The other is the "proof of concept" sale. Proprietary software companies can treat up-front consulting and services as a cost of sale, knowing you will be locked in once you take the database to production. But companies selling open source subscriptions can't usually justify the risk, so instead offer some kind of proof-of-concept package to support customers performing evaluations or prototype deployments. Never be put off by a company that wants you to pay for a proof-of-concept; it's a sign they are a genuine open-source-based vendor.
All the same, EnterpriseDB has some proprietary offerings. One is the Oracle compatibility feature, part of the Postgres Plus Advanced Server package. I asked Boyajian why he felt they needed to keep this proprietary when it was so clear the rest of EnterpriseDB's business was a rounded open-source-based business that respected its customers software freedoms. He cited two reasons.
One was that customers needing this feature had already surrendered their flexibility to Oracle; the second was that the product was of value to other proprietary companies , such as IBM, who had licensed the Oracle compatibility for DB2 starting from version 9.7 in 2010. All the same, he recognized that his enterprise customers -- especially in government, a growth market -- are becoming more experienced in understanding the terms under which they obtain production software and as such will be keeping the matter under review.
As for the future, Boyajian believes there is an important market developing in the cloud. Whereas early cloud offering have emphasised niche applications like edge storage and analytics (for which EnterpriseDB has a Hadoop connector), he believes a growing number of customers will require full-featured relational database capabilities in the cloud. As a consequence, EnterpriseDB recently announced its Postgres Plus Cloud Database. It features a cloud-optimized version of PostgreSQL along with automated database administration capabilities that allow DBAs to manage large database across the cloud easily. The company claims early interest has been strong, with more than 2,300 users kicking its tires since the January launch.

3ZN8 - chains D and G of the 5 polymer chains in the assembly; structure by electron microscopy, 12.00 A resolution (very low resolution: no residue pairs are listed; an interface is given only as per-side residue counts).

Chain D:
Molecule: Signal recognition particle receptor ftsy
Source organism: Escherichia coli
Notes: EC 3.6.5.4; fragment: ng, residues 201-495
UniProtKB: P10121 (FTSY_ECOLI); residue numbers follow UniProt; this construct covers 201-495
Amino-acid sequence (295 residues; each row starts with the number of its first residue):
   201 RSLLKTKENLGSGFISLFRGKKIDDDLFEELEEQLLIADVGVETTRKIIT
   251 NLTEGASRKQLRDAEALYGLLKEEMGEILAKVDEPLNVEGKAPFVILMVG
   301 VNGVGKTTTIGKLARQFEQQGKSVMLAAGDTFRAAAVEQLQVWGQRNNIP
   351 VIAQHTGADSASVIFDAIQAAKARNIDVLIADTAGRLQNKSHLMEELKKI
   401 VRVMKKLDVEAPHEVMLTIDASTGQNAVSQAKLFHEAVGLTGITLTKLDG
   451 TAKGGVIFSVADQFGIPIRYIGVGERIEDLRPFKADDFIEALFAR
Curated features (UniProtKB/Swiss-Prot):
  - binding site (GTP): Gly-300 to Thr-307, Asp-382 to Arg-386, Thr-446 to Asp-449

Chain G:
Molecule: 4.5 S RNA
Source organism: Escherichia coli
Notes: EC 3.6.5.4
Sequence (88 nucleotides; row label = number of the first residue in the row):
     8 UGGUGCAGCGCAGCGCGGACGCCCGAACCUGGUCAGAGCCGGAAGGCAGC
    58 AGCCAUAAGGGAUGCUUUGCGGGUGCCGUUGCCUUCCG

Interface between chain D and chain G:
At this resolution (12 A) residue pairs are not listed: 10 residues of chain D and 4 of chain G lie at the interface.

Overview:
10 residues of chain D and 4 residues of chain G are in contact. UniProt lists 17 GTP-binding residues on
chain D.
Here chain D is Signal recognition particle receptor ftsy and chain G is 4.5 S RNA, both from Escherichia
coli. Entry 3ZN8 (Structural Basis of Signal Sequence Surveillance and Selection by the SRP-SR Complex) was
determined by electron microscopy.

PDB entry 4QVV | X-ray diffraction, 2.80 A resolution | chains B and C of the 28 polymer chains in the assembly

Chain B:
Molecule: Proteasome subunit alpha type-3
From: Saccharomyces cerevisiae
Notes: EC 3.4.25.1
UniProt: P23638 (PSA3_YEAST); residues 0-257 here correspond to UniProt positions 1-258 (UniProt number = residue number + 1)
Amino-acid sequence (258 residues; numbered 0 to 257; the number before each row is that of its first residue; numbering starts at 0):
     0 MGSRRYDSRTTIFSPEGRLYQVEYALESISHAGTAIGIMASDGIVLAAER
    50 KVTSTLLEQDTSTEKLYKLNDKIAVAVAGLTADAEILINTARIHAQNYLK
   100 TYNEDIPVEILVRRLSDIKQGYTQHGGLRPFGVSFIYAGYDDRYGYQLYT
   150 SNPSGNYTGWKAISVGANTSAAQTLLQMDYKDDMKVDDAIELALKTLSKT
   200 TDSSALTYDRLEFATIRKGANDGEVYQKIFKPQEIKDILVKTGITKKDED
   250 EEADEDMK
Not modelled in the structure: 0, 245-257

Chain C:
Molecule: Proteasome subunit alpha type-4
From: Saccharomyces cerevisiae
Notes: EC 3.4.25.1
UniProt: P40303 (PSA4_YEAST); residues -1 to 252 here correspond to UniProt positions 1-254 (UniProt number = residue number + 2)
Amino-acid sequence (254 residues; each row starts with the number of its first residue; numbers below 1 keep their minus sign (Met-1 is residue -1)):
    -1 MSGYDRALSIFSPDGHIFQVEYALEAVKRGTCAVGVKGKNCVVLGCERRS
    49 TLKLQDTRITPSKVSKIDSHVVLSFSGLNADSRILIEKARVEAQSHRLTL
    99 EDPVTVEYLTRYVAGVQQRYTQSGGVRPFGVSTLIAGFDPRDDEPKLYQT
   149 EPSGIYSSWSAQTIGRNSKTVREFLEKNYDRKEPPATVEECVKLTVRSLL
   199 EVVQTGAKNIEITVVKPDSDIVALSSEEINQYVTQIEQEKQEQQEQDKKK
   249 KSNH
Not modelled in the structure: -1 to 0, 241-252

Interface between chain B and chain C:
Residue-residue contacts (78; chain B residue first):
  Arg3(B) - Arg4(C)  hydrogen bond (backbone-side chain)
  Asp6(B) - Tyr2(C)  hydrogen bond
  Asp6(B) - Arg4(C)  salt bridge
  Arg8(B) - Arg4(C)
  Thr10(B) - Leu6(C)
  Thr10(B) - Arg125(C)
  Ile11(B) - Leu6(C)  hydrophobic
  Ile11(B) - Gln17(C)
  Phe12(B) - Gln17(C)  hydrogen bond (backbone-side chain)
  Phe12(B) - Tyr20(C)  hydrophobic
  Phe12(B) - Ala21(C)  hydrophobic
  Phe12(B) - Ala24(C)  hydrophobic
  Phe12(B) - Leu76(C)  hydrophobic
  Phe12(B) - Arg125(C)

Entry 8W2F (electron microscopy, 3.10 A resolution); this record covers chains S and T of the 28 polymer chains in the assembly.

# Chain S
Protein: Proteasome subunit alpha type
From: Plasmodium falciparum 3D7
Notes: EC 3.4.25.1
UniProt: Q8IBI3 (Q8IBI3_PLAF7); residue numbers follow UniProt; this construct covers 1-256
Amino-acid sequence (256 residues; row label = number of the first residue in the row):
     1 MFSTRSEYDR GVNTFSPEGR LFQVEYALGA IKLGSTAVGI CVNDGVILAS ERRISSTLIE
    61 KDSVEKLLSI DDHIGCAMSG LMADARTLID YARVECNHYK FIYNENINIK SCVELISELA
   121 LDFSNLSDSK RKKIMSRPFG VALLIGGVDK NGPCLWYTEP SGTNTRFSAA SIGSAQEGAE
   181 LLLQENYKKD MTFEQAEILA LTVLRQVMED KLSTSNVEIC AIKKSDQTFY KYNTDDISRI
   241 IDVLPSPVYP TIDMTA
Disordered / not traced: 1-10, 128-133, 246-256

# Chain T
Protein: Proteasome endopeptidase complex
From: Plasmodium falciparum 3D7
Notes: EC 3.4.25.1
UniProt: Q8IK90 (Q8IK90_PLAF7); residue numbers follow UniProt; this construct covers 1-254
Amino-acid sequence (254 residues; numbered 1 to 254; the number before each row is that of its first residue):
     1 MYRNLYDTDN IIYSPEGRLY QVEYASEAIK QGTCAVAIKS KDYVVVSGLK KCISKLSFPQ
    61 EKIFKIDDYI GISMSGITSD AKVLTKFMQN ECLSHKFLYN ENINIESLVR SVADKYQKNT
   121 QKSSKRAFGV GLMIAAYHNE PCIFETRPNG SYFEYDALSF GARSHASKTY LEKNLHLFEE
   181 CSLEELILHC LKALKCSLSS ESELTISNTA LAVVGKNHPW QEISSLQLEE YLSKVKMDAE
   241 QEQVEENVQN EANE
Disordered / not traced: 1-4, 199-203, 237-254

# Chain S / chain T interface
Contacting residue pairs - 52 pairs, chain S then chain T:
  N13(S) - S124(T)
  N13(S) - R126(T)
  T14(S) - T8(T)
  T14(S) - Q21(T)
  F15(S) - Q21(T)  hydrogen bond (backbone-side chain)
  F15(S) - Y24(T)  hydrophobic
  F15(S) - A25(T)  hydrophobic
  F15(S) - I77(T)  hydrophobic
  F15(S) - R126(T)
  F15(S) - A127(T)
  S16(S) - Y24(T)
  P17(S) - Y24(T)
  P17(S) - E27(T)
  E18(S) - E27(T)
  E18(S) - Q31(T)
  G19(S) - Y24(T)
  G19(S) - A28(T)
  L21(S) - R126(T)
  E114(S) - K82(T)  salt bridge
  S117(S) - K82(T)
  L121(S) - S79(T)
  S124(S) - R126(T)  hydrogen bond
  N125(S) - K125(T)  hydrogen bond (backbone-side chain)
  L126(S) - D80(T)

Time will tell whether this approach will allow EnterpriseDB to extend its strong growth into the dynamic, varied, and innovative cloud market where NoSQL, MapReduce, and other techniques are already widely used. But in the decade the company has existed, it's already built a reputation in the community and an enviable customer base, using a rounded, open-source-based business model. Chances are it can.
This article, "The stealth success of PostgreSQL," was originally published at InfoWorld.com. Read more of the Open Sources blog and follow the latest developments in open source at InfoWorld.com. For the latest business technology news, follow InfoWorld.com on Twitter.